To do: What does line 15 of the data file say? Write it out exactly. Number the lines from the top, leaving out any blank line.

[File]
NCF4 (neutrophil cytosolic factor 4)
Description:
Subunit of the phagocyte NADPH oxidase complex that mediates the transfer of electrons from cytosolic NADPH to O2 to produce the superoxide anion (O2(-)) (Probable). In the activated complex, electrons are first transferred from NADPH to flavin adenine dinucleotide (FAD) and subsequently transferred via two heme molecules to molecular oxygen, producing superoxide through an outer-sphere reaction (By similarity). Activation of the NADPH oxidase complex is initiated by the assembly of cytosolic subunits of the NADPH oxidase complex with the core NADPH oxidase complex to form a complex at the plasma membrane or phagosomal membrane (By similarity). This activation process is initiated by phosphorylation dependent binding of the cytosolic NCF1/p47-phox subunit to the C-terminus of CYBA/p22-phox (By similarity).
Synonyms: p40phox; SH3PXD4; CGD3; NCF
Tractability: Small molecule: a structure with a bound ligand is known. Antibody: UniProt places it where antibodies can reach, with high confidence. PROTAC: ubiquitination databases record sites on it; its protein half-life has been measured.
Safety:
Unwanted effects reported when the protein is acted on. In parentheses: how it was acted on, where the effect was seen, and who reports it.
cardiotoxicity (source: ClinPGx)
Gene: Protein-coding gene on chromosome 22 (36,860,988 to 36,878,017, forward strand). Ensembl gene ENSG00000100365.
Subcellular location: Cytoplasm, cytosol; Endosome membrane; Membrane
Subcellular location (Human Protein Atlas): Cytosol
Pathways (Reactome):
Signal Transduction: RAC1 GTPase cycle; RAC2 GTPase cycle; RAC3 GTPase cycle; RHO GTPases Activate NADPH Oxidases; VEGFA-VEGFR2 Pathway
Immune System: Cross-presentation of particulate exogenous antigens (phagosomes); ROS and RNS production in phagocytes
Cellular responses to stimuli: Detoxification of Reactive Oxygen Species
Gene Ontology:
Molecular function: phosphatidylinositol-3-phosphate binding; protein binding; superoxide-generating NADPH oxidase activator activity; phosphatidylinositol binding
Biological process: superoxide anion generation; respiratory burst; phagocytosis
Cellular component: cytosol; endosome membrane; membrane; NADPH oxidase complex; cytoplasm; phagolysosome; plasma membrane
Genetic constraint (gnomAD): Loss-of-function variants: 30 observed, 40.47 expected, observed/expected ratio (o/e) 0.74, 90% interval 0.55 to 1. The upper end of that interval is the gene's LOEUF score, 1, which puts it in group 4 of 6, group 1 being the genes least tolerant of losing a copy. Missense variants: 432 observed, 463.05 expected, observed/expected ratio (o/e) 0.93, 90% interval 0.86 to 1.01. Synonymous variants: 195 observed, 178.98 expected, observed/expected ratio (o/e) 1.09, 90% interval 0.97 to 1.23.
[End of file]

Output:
Cellular responses to stimuli: Detoxification of Reactive Oxygen Species